I would like to see fitness improve as the population ages. Many feel it's too late to get started, but I'm living proof that you can build strength at any age. Women will be leading the way in fitness in the future and continue to learn that they can be strong in their own endeavors. Age and inexperience shouldn't be barriers, they are just part of the journey. It's slowly coming around. Doctors are recommending lifting weights to strengthen bone density. This happened to me! In 2016, I was diagnosed with osteopenia. In 2018, after starting strength training, it changed to NORMAL. People lose bone mass at a rate of 1%/year. 20 million American women have osteoporosis, with 3 million cases per year. Weight bearing exercise is just a MUST in our physical fitness programs. The #1 killer of women is heart disease. Exercise reduces the risk of heart attack and lots of cancers. It helps memory, mood, balance and flexibility. And once started on a good exercise program, you naturally get a better understanding of nutrition. I would love to see people's minds change to get healthy and fit with exercise and movement rather than always dieting to lose weight. Muscles are healthy! I get pretty passionate about this!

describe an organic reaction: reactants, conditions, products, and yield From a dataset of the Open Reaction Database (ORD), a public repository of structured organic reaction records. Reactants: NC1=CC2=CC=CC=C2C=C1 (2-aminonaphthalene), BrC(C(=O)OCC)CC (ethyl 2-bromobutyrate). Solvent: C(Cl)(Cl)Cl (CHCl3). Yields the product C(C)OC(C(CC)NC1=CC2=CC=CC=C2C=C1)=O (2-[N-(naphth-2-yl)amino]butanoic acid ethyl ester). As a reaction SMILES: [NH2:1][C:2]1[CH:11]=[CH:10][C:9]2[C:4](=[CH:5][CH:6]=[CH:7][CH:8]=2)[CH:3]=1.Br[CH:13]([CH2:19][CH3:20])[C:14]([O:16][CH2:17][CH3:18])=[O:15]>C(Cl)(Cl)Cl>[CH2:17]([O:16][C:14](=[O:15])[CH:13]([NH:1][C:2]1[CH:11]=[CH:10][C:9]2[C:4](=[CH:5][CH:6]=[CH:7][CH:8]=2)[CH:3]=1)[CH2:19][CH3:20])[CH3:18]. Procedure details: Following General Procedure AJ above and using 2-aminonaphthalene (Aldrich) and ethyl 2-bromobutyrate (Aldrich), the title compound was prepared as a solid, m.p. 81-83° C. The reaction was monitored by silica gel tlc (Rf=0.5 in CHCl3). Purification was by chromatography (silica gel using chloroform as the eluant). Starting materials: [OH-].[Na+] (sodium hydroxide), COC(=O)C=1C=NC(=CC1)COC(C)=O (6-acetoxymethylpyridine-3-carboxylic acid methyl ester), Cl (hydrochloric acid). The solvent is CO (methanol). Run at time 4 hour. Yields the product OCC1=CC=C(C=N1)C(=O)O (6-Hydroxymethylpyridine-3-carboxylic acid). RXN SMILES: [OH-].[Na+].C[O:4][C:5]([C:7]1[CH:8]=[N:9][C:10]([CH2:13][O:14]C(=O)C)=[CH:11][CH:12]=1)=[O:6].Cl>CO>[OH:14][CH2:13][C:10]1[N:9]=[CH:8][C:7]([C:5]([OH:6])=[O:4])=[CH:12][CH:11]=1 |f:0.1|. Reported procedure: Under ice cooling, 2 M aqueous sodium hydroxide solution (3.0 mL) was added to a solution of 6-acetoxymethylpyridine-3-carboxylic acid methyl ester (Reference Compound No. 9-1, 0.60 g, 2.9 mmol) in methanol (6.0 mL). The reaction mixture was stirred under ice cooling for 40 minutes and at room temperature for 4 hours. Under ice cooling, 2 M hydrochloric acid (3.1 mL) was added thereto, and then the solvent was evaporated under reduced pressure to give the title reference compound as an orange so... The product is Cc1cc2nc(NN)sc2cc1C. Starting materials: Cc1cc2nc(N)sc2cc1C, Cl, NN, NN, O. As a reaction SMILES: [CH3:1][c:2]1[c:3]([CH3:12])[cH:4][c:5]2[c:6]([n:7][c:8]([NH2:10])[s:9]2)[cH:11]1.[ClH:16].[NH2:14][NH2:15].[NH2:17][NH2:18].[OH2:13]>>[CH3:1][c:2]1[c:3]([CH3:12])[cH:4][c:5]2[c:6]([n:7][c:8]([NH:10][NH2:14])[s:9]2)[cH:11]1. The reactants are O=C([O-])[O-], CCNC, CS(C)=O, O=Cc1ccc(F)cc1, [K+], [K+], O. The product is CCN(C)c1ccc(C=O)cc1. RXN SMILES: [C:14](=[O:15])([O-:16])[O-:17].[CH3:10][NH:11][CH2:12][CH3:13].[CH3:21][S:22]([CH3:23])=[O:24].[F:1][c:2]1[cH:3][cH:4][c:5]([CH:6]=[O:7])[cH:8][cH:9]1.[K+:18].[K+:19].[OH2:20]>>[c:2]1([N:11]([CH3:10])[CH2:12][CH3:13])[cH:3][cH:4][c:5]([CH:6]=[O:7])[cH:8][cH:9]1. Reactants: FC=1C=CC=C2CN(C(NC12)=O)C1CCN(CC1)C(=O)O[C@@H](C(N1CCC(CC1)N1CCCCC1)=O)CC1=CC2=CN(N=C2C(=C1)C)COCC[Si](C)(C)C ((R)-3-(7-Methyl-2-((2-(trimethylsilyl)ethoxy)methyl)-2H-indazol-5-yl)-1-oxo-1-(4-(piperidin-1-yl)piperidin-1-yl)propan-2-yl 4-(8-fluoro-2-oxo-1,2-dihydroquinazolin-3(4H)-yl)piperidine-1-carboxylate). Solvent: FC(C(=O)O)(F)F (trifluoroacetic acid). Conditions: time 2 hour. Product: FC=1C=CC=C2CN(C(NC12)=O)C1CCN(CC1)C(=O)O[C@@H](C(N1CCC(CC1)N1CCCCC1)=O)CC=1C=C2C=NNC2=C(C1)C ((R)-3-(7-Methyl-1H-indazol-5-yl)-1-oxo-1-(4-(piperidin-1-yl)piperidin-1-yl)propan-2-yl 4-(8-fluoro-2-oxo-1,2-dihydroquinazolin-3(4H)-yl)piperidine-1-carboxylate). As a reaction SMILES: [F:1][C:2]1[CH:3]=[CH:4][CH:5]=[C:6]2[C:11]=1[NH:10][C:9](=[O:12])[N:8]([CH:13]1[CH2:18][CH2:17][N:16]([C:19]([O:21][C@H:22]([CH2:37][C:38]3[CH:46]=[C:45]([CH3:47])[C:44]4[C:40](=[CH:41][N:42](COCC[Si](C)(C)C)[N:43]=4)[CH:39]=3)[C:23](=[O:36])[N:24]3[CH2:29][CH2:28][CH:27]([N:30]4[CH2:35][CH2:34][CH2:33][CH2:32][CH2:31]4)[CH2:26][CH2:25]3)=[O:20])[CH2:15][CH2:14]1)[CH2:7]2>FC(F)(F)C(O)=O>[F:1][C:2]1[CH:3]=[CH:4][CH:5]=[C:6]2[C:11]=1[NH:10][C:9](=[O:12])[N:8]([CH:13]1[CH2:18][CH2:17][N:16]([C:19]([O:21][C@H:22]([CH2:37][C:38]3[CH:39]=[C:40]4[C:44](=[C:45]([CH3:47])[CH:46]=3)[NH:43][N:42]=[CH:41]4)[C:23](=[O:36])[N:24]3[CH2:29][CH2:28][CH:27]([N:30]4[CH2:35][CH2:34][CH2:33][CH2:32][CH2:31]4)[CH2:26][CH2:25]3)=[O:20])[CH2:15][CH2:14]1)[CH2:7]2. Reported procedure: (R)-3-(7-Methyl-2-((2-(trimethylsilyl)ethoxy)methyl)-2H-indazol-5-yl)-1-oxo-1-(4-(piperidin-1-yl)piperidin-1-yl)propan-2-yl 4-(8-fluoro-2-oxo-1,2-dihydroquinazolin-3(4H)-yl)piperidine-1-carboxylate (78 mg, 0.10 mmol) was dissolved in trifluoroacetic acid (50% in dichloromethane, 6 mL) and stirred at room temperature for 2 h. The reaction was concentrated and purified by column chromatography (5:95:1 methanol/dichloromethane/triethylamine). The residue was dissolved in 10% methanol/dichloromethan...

What advice do you wish you could have given your former self?
Don't compare yourself with others. It's you against the obstacle. And as long as you keep moving forward, you are winning. Don't punish yourself. One fall doesn't define you. Look at all you have gained thus far. Drink more water. Don't overdo it. Have rest days. I love the quote by Winston Churchill "Success is not final. Failure is not fatal. It is the courage to continue that counts."
Anything else you'd like to share with us?
I wish we could all learn how to love being ourselves. And know that we are all special in our very own ways. I don't think we know how strong we really are. Fears get in our way. We have to test our limits, safely. I never knew I could do what I'm doing! Fitness can be fun. If I can do it at age 67, you can too! Do it for your health!